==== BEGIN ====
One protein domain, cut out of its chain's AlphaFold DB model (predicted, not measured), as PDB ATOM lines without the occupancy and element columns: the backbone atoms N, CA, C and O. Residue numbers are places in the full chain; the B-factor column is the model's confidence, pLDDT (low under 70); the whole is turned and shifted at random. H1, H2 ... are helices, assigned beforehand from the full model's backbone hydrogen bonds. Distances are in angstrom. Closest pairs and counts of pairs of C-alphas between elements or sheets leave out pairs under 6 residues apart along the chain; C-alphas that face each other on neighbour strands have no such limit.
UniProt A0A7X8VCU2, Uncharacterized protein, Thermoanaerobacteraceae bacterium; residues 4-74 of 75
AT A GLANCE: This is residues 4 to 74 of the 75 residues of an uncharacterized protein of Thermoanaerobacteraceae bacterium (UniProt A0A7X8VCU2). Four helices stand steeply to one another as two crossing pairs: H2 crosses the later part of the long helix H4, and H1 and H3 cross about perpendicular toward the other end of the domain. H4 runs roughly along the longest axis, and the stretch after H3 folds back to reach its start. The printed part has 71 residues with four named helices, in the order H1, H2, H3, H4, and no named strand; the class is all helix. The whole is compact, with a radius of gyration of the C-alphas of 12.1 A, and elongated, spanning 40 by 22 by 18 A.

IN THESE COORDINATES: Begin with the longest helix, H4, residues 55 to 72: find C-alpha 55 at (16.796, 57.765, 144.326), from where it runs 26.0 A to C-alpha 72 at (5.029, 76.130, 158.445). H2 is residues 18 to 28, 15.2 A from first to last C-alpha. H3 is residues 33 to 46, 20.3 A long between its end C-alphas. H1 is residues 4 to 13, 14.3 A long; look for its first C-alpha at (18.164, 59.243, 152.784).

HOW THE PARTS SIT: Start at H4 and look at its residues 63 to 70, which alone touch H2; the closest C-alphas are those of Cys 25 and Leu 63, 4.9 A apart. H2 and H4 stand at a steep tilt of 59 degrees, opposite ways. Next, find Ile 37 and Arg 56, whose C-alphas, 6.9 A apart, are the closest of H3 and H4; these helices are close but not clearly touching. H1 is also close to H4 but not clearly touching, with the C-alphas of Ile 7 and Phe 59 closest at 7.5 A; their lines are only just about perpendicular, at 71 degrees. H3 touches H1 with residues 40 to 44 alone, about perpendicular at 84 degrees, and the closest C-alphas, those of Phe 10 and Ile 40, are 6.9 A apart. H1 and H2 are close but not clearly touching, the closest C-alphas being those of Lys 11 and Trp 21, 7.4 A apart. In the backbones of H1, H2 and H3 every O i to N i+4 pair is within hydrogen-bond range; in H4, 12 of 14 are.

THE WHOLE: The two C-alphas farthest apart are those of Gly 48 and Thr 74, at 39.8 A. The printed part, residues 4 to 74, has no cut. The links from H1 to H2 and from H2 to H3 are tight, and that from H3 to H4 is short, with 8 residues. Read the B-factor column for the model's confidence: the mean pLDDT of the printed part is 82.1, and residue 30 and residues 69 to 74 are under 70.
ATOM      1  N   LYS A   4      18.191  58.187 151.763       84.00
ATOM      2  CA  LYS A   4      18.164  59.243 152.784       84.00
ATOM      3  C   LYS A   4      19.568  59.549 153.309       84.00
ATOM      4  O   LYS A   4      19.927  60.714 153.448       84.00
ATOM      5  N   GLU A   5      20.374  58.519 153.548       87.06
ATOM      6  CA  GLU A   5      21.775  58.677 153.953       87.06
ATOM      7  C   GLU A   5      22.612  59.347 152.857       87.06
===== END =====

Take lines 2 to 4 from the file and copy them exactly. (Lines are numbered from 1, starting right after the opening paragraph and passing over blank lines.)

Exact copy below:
AT A GLANCE: This is residues 4 to 74 of the 75 residues of an uncharacterized protein of Thermoanaerobacteraceae bacterium (UniProt A0A7X8VCU2). Four helices stand steeply to one another as two crossing pairs: H2 crosses the later part of the long helix H4, and H1 and H3 cross about perpendicular toward the other end of the domain. H4 runs roughly along the longest axis, and the stretch after H3 folds back to reach its start. The printed part has 71 residues with four named helices, in the order H1, H2, H3, H4, and no named strand; the class is all helix. The whole is compact, with a radius of gyration of the C-alphas of 12.1 A, and elongated, spanning 40 by 22 by 18 A.

IN THESE COORDINATES: Begin with the longest helix, H4, residues 55 to 72: find C-alpha 55 at (16.796, 57.765, 144.326), from where it runs 26.0 A to C-alpha 72 at (5.029, 76.130, 158.445). H2 is residues 18 to 28, 15.2 A from first to last C-alpha. H3 is residues 33 to 46, 20.3 A long between its end C-alphas. H1 is residues 4 to 13, 14.3 A long; look for its first C-alpha at (18.164, 59.243, 152.784).

HOW THE PARTS SIT: Start at H4 and look at its residues 63 to 70, which alone touch H2; the closest C-alphas are those of Cys 25 and Leu 63, 4.9 A apart. H2 and H4 stand at a steep tilt of 59 degrees, opposite ways. Next, find Ile 37 and Arg 56, whose C-alphas, 6.9 A apart, are the closest of H3 and H4; these helices are close but not clearly touching. H1 is also close to H4 but not clearly touching, with the C-alphas of Ile 7 and Phe 59 closest at 7.5 A; their lines are only just about perpendicular, at 71 degrees. H3 touches H1 with residues 40 to 44 alone, about perpendicular at 84 degrees, and the closest C-alphas, those of Phe 10 and Ile 40, are 6.9 A apart. H1 and H2 are close but not clearly touching, the closest C-alphas being those of Lys 11 and Trp 21, 7.4 A apart. In the backbones of H1, H2 and H3 every O i to N i+4 pair is within hydrogen-bond range; in H4, 12 of 14 are.